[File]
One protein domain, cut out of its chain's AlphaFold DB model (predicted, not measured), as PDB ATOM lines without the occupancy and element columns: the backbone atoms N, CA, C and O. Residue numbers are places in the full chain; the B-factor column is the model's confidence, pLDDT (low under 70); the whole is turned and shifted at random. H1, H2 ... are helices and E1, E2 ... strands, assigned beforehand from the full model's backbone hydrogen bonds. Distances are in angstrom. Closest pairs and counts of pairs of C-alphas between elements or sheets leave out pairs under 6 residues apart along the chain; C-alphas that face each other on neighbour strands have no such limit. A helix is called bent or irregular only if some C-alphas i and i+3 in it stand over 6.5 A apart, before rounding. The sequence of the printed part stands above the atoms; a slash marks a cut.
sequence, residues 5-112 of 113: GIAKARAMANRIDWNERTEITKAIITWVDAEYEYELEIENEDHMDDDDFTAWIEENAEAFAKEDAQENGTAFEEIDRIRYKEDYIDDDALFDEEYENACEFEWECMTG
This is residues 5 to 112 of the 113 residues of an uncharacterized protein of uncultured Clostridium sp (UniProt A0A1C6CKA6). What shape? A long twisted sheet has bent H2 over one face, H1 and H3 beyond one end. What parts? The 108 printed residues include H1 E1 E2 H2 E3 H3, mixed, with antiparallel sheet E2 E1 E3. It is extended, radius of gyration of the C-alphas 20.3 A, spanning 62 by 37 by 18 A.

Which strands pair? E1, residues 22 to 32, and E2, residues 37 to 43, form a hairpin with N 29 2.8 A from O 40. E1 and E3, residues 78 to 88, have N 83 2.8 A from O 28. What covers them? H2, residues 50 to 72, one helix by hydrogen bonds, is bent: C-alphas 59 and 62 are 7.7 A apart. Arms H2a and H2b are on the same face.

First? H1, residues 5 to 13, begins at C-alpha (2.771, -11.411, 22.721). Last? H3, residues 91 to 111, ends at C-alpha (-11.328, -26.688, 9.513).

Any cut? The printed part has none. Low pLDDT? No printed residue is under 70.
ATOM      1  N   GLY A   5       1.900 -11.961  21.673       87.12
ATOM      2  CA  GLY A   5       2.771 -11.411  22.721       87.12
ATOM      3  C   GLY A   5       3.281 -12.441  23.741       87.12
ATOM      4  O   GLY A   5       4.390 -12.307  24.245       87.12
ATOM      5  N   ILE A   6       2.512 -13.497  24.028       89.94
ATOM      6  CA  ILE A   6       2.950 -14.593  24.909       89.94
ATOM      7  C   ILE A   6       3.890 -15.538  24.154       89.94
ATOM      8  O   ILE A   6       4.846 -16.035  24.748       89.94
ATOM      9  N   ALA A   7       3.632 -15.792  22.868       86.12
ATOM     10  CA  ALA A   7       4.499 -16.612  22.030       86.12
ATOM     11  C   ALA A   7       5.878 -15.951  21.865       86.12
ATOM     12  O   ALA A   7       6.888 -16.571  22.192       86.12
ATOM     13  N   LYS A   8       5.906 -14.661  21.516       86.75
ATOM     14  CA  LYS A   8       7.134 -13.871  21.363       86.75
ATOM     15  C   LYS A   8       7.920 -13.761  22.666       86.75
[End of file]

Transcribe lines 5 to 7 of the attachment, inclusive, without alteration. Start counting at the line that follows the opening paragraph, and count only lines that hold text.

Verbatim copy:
Any cut? The printed part has none. Low pLDDT? No printed residue is under 70.
ATOM      1  N   GLY A   5       1.900 -11.961  21.673       87.12
ATOM      2  CA  GLY A   5       2.771 -11.411  22.721       87.12